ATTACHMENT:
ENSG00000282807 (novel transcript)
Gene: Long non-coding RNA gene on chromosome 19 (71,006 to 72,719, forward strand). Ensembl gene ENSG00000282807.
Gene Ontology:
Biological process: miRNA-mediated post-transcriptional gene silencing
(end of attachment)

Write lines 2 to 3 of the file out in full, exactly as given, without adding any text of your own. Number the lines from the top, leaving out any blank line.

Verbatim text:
Gene: Long non-coding RNA gene on chromosome 19 (71,006 to 72,719, forward strand). Ensembl gene ENSG00000282807.
Gene Ontology: